Asked whether her situation has gotten better over the years, she said, “My career has been different. It comes in waves. One thing I’ve always been grateful for is having the opportunities a lot of women didn’t have when I was coming up. Sometimes there was just one or two of us and a lot of time I was the token. I’m flattered and grateful people saw me for more than just the skin complexion and were champions of me.
“It takes a lot of sacrifice and dedication and tears at the same time — trying to push forward to make sure you’re valued the same way,” she said.
Highly philanthropic, last year Smalls launched, a project that furthers her support for Black Lives Matter organizations. In June, Smalls committed to donating 50 percent of her salary for the remainder of 2020 to organizations advancing racial equality and justice.
“I will still devote to causes that speak to me, and need more attention and need resources,” she said.

IMG and the Black in Fashion Council Strengthen Their Alliance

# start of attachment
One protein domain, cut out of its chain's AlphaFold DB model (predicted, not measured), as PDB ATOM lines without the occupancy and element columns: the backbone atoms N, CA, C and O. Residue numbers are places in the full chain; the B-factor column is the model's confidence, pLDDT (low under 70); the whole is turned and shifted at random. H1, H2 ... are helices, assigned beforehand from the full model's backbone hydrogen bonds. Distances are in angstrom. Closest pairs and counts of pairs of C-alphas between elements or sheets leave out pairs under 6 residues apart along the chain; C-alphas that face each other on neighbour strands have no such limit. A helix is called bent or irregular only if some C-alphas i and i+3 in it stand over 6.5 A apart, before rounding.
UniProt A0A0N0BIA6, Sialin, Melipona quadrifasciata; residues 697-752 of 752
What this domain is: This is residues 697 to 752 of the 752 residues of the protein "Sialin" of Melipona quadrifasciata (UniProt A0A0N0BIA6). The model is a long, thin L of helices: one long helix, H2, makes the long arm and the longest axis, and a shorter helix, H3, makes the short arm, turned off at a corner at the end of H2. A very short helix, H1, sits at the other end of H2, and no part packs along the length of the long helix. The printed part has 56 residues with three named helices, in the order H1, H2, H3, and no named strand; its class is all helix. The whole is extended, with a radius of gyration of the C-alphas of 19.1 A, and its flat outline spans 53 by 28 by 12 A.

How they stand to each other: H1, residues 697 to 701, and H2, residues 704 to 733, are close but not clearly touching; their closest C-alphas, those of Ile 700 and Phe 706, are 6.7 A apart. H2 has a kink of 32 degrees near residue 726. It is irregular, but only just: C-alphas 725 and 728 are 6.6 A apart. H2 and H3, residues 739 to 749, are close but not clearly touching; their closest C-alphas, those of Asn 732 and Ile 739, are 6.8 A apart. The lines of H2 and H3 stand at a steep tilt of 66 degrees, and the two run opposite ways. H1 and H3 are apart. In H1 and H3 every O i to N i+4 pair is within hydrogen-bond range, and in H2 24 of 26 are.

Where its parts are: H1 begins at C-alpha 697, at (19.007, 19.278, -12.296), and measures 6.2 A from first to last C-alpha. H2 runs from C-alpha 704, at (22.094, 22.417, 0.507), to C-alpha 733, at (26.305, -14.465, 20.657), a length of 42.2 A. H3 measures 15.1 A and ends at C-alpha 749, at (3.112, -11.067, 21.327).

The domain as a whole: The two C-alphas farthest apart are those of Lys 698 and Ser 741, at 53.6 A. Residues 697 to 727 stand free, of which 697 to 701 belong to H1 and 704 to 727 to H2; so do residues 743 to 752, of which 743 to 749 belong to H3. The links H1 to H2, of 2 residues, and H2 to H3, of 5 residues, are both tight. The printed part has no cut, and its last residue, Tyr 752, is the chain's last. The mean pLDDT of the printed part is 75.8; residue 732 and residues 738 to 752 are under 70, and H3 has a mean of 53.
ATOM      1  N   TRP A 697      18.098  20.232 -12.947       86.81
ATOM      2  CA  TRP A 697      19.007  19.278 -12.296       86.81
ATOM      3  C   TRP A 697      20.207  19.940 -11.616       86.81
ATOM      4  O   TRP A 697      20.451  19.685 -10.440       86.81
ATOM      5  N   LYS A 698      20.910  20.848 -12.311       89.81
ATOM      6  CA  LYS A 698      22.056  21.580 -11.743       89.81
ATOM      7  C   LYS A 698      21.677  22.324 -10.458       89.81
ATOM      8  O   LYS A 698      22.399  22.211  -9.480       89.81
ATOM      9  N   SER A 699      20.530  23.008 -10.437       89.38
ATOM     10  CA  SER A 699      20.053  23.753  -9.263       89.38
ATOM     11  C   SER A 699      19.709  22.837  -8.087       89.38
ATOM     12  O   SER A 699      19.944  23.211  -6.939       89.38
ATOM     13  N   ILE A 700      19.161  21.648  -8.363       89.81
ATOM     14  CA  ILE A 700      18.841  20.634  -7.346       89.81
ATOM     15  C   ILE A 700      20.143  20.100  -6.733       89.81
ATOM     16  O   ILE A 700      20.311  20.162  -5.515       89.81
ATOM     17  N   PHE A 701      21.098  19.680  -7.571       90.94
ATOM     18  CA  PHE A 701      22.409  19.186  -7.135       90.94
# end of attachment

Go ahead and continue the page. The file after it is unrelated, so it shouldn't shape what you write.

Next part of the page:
Joan Smalls Launches Online Donation Platform, Donate My Wage
When It Comes to Diversity in Fashion, There’s  Lots of Work to Be Done

LaQuan Smith and BMW USA Gear Up for Content Series During NYFW

LaQuan Smith and BMW USA Gear Up for Content Series During NYFW

New York designer LaQuan Smith is collaborating with BMW USA, IMG’s official automotive partner of New York Fashion Week this season.
BMW has developed a custom content series with Smith, highlighting the intersection of design, craftsmanship and style in both fashion and automobiles. The collaboration illustrates how Smith and his team innovated, inspired and persevered during the past year. Throughout the series are Smith’s fashion sketches juxtaposed with BMW X5 and X7 design sketches, which are collaged together with photos of Smith and the cars. These will be distributed digitally on social platforms.
Smith, who is known for his sexy, come-hither designs worn by the likes of Jennifer Lopez, Rihanna, Beyonce, Lady Gaga and the Kardashian-Jenner clan, explained how he came together with BMW, which for the last three seasons has worked with NYFW: The Shows talent, helping them tell their stories and increase their visibility.